Planning for the Future with a Source Water Protection Program
Originally featured in Kentucky Rural Water Association’s magazine Waterproof.
By Matt Glass, Source Water Specialist
Drinking water sources are subject to a variety of contaminants and Source Water Protection (SWP) can be considered the front-line defense against the impacts of the pollutants. The fact that water utilities spend a significant amount of money each year on protection-related measures shows our industry knows the value of SWP to maintaining optimal water supply quality.
The benefits of Source Water Protection Program include reduced water treatment costs, increased public health protection, improved environmental conditions, and generally better relations with customers and stakeholders. By dedicating resources to SWP, utilities end up saving money that might otherwise be spent on water treatment or alternative supplies.
Source Water Protection provides utilities with a means to combat the uncertain impacts of unregulated microbiological and chemical contaminants. Pollution prevention will always be more appealing than treating contaminated water supplies and SWP efforts provide a path to future sustainability. Contaminant sources come in a wade range; many people in our industry re increasingly aware of the problems posed by Poly- and Perfluoroalkyl Substances (PFAS) and the incredibly high cost associated with remediation. We all know how excess nutrients, sediments, and chemicals can become part of runoff and negatively affect the quality of our drinking water supply, so for our utilities it is just logical to prevent the introduction of these potential contaminants into the source water before they can reach the treatment plant.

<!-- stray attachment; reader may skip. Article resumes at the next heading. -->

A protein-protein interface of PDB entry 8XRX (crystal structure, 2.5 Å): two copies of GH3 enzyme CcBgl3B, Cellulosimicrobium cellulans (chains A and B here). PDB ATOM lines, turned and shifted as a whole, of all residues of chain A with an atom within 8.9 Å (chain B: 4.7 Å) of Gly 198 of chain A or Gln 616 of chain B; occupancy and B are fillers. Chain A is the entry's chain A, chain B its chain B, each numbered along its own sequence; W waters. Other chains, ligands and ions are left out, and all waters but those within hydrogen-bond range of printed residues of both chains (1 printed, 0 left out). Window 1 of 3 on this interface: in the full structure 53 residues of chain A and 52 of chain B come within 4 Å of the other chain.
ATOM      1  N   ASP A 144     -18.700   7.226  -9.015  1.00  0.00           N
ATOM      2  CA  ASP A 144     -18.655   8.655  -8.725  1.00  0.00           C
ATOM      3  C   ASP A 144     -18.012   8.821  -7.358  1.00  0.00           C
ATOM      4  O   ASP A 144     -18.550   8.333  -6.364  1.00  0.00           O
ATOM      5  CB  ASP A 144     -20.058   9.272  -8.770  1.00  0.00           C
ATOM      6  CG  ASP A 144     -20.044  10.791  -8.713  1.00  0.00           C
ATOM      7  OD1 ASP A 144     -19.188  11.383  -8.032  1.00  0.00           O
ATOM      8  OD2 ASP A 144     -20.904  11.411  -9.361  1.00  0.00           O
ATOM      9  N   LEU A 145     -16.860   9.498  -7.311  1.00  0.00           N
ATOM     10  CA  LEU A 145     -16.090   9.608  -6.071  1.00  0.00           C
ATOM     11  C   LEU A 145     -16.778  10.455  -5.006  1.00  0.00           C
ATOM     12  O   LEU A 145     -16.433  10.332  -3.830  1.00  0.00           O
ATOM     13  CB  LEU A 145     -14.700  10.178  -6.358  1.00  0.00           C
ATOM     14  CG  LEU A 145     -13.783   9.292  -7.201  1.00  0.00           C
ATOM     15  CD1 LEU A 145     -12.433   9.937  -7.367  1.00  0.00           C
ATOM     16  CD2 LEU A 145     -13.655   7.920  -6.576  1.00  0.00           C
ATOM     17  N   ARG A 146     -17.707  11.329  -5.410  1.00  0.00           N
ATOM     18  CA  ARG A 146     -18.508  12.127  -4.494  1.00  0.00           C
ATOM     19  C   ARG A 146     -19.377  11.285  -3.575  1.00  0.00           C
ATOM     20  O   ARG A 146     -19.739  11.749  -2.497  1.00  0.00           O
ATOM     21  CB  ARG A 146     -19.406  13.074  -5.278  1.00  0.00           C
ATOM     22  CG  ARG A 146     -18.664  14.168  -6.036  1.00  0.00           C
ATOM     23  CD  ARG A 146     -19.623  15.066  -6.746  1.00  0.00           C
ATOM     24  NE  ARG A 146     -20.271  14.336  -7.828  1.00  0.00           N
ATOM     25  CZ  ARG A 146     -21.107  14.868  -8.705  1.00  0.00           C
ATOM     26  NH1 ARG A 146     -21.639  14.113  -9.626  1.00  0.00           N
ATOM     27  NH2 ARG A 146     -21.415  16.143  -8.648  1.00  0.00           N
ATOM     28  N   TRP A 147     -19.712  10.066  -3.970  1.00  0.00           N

Water utilities have a good opportunity right now to partner with the agricultural community to help protect source water supplies. Under the new Farm Bill, ten percent of spending on Natural Resources Conservation Service (NRCS) program is to be directed to source water protection, providing at least $4 billion over the next ten years. These programs assist farmers and forest landowners in protecting or enhancing the environment. The NRCS administers most of USDA’s conservation programs and working with the agency is vital f utilities wish to address nonpoint sources such as nutrients, sediment, and chemicals.
As the Source Water Specialist for the Kentucky Rural Water Association I can provide technical assistance to our member utilities who wish to establish or update their source water protection program. There is no better time than right now to start protection efforts that will ensure your source water quality in the future.